Promising Young Woman (Focus Features, R)

Religions and ethical systems tend to discourage revenge: when wronged, we’re supposed to turn the other cheek, appeal to our better natures, take the high road, [insert your favorite cliché here]. But it’s nice to think that there is a world where justice prevails, which means that wrongdoers get what’s coming to them. If that state of affairs seldom exists in reality, at least the desire can live on in our imaginations. Thus, one among the many appeals  of films like Clint Eastwood’s Unforgiven (1992), whose final twenty minutes are as satisfying as they are terrifying.* If such revenge takes place outside the customary systems of justice, so much the better, because those systems fail systematically in real life as well.

What Cassandra (Carey Milligan), heroine of Emerald Fennell’s Promising Young Woman, deals in is a near cousin to revenge—she creates scenarios that penetrate the smug self-satisfaction of a number of individuals who like to blame the victims of certain types of crimes, and are certain that such a thing could never happen to them or anyone they care about. The seriousness of  these schemes escalates over the course of the film, but they all serve the same end: to force a reassessment and reconsideration of former behaviors and opinions. In the process, Cassandra plays a number of different roles in which she often seems vulnerable, or innocent, or conventionally acceptable, while in fact she is acting as an avenging angel out to even a score whose nature is gradually revealed over the course of the film.

When we first meet Cassandra, a character whose name was not chosen by accident, she is apparently so drunk as to be incapable of looking out for herself. No surprise that a man turns up who is willing to pretend to be kind and see her home, but has other purposes on his mind; he  receives quite a surprise when she turns out to be not so drunk after all. These little dramas constitute Cassandra’s night work—days, she works at a coffee shop managed by Gail (Laverne Cox), a job which her parents (Clancy Brown and Jennifer Coolidge) think is far beneath her. Cassandra was once a medical student, you see, but dropped out due to a trauma which motivates her present-day behavior. The café job is not entirely a loss, however, since it allows her to regain connection with an old classmate, Ryan (Bo Burnham), who, unlike her, is now a doctor.

You will probably guess at what Cassie’s traumatic experience was, at least in general terms, before it is officially revealed in Promising Young Woman, in no small part because this type of crime is so common, as is the lack of effective response from official channels as well as from ordinary “nice people” who prefer to look the other way. It’s easy to  blame the victim, and most people opt for protecting their comfy place within the system rather than risking it by challenging that system. Above all, if some time has passed and you were not the person who was wronged, the laziest response is to say that’s it’s all in the past and why would you want to drag up that old stuff anyway?   Even if there’s video evidence, surely you wouldn’t want to ruin someone’s life or promising career—an attitude that effectively turns the victim into a kind of nuisance that really needn’t be bothered with.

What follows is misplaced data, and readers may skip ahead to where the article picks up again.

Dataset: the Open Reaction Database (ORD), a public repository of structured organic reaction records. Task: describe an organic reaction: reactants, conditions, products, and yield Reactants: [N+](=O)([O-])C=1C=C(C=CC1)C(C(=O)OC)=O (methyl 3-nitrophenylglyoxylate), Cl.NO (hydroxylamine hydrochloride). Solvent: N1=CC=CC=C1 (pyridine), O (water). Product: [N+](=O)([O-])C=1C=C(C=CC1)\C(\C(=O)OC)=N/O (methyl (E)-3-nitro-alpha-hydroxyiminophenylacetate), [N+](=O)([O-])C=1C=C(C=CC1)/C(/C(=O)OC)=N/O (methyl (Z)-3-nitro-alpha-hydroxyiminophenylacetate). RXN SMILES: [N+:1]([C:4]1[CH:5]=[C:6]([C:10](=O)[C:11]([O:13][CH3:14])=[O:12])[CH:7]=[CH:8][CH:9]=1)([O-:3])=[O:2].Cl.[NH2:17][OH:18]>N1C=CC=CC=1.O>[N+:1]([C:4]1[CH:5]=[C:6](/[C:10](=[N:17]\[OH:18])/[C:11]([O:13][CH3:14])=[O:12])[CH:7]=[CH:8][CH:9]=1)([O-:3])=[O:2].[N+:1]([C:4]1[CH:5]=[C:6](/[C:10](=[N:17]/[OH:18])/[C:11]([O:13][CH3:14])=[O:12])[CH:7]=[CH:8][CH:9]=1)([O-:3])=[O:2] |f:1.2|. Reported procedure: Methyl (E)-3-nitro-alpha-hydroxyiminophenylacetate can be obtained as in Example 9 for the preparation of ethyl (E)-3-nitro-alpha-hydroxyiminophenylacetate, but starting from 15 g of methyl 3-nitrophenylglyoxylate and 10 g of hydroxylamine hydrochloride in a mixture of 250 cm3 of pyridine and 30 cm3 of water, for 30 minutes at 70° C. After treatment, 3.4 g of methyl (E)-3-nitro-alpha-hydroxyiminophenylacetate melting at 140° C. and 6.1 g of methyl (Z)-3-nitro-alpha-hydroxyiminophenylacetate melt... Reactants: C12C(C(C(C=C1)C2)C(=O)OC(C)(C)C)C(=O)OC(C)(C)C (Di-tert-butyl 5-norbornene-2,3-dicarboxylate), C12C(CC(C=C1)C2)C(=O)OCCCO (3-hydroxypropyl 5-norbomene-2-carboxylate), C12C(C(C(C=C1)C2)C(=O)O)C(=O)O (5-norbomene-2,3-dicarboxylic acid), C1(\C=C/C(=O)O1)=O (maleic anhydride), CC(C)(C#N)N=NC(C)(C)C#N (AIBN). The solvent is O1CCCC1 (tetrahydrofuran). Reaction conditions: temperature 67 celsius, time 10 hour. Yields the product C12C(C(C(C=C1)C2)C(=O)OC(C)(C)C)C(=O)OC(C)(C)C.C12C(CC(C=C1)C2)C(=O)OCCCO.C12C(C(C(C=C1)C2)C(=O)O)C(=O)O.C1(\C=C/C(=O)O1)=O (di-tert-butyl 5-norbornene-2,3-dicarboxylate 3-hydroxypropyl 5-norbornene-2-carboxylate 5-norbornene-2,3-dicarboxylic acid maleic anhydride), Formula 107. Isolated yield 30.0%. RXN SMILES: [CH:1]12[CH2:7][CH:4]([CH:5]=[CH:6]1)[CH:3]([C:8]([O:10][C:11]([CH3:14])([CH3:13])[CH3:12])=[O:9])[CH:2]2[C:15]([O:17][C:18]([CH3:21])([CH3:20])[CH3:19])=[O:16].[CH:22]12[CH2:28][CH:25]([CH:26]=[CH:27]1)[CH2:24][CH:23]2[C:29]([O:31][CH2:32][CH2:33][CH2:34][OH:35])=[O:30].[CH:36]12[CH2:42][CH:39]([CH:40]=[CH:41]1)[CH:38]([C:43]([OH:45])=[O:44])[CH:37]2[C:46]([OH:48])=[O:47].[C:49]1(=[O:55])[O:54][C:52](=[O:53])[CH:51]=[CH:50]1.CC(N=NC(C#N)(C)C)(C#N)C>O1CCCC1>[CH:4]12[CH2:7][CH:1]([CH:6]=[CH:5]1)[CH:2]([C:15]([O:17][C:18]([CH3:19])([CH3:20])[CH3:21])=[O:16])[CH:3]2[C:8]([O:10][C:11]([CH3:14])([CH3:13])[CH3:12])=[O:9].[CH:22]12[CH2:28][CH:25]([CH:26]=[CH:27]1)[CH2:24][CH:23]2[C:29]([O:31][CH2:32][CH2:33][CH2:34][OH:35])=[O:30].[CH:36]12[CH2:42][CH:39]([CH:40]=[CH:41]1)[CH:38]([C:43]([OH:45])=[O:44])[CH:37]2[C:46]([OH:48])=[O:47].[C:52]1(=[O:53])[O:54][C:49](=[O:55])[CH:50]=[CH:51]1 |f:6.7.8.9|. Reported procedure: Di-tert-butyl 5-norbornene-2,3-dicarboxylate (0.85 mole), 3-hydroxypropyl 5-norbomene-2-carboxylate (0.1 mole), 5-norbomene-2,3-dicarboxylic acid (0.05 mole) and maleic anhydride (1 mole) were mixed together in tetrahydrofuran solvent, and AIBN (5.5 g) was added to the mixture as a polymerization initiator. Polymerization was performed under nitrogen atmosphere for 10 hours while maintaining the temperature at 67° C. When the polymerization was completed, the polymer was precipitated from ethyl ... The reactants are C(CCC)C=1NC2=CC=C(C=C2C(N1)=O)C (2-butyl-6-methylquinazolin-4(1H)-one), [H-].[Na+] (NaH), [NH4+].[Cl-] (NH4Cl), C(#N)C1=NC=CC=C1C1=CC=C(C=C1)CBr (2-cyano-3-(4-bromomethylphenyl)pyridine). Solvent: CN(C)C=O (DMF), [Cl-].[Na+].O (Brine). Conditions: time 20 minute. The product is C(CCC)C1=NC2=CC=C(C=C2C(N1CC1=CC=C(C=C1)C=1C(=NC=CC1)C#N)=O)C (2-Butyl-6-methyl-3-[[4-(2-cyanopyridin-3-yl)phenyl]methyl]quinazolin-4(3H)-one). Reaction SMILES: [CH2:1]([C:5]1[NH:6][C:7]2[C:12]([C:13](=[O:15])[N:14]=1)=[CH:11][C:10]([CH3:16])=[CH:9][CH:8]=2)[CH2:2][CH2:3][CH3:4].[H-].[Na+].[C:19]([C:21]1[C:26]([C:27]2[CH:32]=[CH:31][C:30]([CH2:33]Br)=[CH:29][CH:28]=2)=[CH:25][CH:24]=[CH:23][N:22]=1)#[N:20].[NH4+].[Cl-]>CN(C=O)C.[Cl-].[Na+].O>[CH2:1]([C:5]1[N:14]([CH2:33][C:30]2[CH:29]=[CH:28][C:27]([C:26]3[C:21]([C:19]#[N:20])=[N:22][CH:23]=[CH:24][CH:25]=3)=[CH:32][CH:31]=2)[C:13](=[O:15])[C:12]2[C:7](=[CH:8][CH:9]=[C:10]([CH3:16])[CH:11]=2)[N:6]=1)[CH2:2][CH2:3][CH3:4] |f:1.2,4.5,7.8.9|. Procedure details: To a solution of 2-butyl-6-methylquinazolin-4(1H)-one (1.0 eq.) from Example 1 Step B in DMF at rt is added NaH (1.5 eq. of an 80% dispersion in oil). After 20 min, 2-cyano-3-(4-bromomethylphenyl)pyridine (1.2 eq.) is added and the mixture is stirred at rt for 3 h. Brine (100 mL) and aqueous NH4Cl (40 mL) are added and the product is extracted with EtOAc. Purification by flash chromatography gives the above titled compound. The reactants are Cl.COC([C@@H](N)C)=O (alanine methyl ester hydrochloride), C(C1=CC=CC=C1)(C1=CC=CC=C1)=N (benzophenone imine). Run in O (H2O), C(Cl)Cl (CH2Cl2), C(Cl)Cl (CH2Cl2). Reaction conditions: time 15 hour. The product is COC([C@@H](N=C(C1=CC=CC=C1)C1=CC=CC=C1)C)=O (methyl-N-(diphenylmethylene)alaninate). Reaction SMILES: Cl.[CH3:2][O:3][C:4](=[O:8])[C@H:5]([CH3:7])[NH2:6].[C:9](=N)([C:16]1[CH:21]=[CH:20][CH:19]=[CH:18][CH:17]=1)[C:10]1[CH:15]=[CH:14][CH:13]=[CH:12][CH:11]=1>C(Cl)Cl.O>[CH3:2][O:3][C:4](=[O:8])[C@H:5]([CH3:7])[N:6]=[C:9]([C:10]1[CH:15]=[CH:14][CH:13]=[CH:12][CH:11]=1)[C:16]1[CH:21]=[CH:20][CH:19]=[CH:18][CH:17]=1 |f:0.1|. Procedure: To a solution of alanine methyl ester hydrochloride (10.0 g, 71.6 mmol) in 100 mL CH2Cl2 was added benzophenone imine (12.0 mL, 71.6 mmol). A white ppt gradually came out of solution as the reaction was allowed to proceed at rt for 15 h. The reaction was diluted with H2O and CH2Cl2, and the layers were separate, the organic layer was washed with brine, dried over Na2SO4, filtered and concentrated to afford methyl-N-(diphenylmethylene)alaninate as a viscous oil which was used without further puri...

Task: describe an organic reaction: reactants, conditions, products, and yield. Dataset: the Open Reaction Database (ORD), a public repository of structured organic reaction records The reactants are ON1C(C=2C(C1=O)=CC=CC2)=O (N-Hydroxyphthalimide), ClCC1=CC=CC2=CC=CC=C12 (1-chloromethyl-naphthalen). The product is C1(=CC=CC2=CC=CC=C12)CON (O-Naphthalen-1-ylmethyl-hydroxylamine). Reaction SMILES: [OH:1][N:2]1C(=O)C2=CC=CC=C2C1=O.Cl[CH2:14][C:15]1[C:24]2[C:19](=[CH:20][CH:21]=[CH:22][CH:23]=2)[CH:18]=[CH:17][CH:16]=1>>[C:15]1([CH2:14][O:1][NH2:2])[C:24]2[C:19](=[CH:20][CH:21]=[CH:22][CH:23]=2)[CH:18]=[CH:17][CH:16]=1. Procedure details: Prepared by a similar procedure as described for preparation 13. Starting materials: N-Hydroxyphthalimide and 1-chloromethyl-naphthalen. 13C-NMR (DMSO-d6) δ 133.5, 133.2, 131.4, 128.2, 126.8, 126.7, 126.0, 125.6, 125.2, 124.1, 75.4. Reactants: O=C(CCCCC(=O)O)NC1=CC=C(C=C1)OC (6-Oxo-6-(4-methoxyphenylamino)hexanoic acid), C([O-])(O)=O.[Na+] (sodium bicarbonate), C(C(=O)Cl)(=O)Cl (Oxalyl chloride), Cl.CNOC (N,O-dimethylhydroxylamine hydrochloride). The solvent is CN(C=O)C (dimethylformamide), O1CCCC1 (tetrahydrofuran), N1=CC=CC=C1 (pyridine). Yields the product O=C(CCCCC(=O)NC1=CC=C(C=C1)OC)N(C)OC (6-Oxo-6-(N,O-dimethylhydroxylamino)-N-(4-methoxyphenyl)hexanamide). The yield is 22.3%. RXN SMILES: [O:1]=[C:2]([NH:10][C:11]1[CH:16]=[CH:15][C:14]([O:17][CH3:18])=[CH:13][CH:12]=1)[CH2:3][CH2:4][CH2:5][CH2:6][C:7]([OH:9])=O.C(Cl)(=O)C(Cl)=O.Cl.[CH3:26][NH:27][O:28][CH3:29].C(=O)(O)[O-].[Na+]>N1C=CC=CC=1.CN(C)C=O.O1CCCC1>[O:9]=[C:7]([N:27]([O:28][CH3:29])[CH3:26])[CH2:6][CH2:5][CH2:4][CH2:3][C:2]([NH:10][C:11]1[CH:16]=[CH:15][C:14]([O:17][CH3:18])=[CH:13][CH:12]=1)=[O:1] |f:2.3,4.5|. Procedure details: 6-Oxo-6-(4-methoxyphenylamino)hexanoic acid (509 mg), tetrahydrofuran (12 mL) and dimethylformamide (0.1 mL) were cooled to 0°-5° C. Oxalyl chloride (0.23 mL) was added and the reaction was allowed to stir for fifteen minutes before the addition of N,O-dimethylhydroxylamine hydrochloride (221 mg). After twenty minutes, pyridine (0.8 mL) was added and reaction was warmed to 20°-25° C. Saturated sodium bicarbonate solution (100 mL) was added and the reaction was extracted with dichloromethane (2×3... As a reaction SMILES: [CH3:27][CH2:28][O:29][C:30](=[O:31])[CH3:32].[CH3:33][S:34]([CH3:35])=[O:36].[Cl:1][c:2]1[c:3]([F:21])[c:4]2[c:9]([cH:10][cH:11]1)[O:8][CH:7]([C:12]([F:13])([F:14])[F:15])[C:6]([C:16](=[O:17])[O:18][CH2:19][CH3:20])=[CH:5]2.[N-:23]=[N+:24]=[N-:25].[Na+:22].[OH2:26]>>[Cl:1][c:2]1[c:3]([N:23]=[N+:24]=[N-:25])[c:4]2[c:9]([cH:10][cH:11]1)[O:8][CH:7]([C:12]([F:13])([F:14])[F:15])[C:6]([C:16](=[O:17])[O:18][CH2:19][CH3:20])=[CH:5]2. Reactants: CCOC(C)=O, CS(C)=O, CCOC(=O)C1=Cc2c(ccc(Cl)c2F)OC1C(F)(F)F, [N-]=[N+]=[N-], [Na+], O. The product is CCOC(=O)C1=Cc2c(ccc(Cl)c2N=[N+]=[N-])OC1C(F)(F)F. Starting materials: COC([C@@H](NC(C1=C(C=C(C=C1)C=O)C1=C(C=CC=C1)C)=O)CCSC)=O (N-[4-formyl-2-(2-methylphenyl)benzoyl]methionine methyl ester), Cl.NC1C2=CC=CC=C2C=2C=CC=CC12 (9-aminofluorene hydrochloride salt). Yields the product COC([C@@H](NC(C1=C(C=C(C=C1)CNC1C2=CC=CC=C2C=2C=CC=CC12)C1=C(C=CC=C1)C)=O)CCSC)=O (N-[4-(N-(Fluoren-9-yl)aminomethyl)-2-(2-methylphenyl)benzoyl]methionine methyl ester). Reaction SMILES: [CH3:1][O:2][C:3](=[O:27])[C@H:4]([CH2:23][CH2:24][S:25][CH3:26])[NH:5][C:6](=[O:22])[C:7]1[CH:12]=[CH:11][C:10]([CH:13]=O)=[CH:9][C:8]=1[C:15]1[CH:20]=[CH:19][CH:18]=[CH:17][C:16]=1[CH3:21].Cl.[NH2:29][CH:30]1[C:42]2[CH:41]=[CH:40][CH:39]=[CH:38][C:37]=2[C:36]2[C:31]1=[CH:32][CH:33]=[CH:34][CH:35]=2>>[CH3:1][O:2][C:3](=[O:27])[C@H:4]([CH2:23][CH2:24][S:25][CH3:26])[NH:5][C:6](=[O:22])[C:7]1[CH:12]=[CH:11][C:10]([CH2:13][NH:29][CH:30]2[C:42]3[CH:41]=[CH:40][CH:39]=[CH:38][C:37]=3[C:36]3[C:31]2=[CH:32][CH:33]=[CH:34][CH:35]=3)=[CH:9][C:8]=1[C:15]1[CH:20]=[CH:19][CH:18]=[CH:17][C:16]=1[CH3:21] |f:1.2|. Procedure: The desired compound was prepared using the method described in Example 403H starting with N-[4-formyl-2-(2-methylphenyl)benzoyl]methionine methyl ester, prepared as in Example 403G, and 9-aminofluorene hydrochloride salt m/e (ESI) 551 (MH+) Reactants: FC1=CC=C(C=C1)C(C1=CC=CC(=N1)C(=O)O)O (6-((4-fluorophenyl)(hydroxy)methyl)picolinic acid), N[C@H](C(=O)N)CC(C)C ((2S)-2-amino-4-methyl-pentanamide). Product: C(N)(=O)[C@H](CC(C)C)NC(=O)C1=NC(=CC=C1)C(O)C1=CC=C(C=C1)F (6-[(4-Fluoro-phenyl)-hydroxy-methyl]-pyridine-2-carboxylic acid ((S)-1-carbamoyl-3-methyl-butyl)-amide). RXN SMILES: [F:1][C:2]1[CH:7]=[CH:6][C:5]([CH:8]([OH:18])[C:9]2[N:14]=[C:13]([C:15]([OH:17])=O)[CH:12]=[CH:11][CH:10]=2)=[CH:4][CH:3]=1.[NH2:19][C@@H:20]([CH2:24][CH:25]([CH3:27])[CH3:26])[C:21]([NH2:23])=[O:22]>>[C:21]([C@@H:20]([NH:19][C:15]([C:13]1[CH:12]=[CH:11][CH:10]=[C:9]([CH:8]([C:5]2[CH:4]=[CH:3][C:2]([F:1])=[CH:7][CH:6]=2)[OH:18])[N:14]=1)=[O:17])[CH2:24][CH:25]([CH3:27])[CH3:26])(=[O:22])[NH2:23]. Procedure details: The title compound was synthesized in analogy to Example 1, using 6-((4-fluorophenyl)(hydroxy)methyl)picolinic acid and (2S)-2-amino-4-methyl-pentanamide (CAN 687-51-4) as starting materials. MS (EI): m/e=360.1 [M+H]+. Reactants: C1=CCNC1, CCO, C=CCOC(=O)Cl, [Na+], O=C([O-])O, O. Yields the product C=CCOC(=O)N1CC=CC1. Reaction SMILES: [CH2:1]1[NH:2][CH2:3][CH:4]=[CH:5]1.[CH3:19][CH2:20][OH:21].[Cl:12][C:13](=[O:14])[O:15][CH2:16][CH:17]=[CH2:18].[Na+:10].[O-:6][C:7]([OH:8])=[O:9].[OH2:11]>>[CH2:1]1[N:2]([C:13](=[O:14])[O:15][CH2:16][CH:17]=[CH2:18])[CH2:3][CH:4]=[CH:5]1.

Promising Young Woman is an assured directorial debut for Emerald Fennell, who served as the show-runner for a season of the series Killing Eve and has acted in a number of movies and television productions. The screenplay, also by Fennell, manages the tricky balance between thriller and black comedy, building its case gradually while allowing Mulligan to show off her acting chops as a young woman who can present many faces to the world but always knows exactly who she is and what she is doing.

*Of course, revenge films aren’t nearly as much fun for people who might share an identity, attitude, or behavior pattern with the person or persons on whom the revenge is wrought. A common reaction is defensiveness, which may be expressed in a number of ways. Such is the  price of making movies that deal with real, contemporary issues.| Sarah Boslaugh

Promising Young Woman is available for streaming: you can see which services offer it on

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